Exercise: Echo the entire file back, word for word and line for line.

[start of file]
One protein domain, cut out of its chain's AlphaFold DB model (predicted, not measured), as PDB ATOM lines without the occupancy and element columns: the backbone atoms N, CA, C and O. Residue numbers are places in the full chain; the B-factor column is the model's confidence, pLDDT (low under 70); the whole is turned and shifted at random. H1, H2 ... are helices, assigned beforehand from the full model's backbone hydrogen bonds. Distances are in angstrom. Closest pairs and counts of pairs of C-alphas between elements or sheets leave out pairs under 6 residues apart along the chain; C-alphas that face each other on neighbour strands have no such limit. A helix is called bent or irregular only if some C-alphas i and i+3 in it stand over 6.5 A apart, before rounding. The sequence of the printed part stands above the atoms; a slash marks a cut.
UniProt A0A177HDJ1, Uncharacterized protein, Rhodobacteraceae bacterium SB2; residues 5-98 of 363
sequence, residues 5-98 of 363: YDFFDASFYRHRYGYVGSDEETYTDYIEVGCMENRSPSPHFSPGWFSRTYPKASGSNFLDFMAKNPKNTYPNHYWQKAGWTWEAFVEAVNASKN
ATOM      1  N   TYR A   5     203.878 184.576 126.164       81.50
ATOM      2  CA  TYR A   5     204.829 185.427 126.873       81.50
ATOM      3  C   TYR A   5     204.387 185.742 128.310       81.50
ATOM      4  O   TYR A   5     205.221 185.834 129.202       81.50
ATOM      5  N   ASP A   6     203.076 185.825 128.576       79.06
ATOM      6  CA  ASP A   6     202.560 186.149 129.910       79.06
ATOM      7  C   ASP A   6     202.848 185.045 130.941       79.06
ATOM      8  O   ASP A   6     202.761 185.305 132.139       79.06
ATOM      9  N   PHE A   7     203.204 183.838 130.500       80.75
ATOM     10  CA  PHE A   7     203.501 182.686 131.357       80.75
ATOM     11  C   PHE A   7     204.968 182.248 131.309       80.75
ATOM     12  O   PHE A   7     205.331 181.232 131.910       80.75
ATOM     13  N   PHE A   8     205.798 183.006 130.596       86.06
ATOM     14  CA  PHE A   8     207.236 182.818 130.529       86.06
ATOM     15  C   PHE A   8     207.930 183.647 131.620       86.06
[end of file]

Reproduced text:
One protein domain, cut out of its chain's AlphaFold DB model (predicted, not measured), as PDB ATOM lines without the occupancy and element columns: the backbone atoms N, CA, C and O. Residue numbers are places in the full chain; the B-factor column is the model's confidence, pLDDT (low under 70); the whole is turned and shifted at random. H1, H2 ... are helices, assigned beforehand from the full model's backbone hydrogen bonds. Distances are in angstrom. Closest pairs and counts of pairs of C-alphas between elements or sheets leave out pairs under 6 residues apart along the chain; C-alphas that face each other on neighbour strands have no such limit. A helix is called bent or irregular only if some C-alphas i and i+3 in it stand over 6.5 A apart, before rounding. The sequence of the printed part stands above the atoms; a slash marks a cut.
UniProt A0A177HDJ1, Uncharacterized protein, Rhodobacteraceae bacterium SB2; residues 5-98 of 363
sequence, residues 5-98 of 363: YDFFDASFYRHRYGYVGSDEETYTDYIEVGCMENRSPSPHFSPGWFSRTYPKASGSNFLDFMAKNPKNTYPNHYWQKAGWTWEAFVEAVNASKN
ATOM      1  N   TYR A   5     203.878 184.576 126.164       81.50
ATOM      2  CA  TYR A   5     204.829 185.427 126.873       81.50
ATOM      3  C   TYR A   5     204.387 185.742 128.310       81.50
ATOM      4  O   TYR A   5     205.221 185.834 129.202       81.50
ATOM      5  N   ASP A   6     203.076 185.825 128.576       79.06
ATOM      6  CA  ASP A   6     202.560 186.149 129.910       79.06
ATOM      7  C   ASP A   6     202.848 185.045 130.941       79.06
ATOM      8  O   ASP A   6     202.761 185.305 132.139       79.06
ATOM      9  N   PHE A   7     203.204 183.838 130.500       80.75
ATOM     10  CA  PHE A   7     203.501 182.686 131.357       80.75
ATOM     11  C   PHE A   7     204.968 182.248 131.309       80.75
ATOM     12  O   PHE A   7     205.331 181.232 131.910       80.75
ATOM     13  N   PHE A   8     205.798 183.006 130.596       86.06
ATOM     14  CA  PHE A   8     207.236 182.818 130.529       86.06
ATOM     15  C   PHE A   8     207.930 183.647 131.620       86.06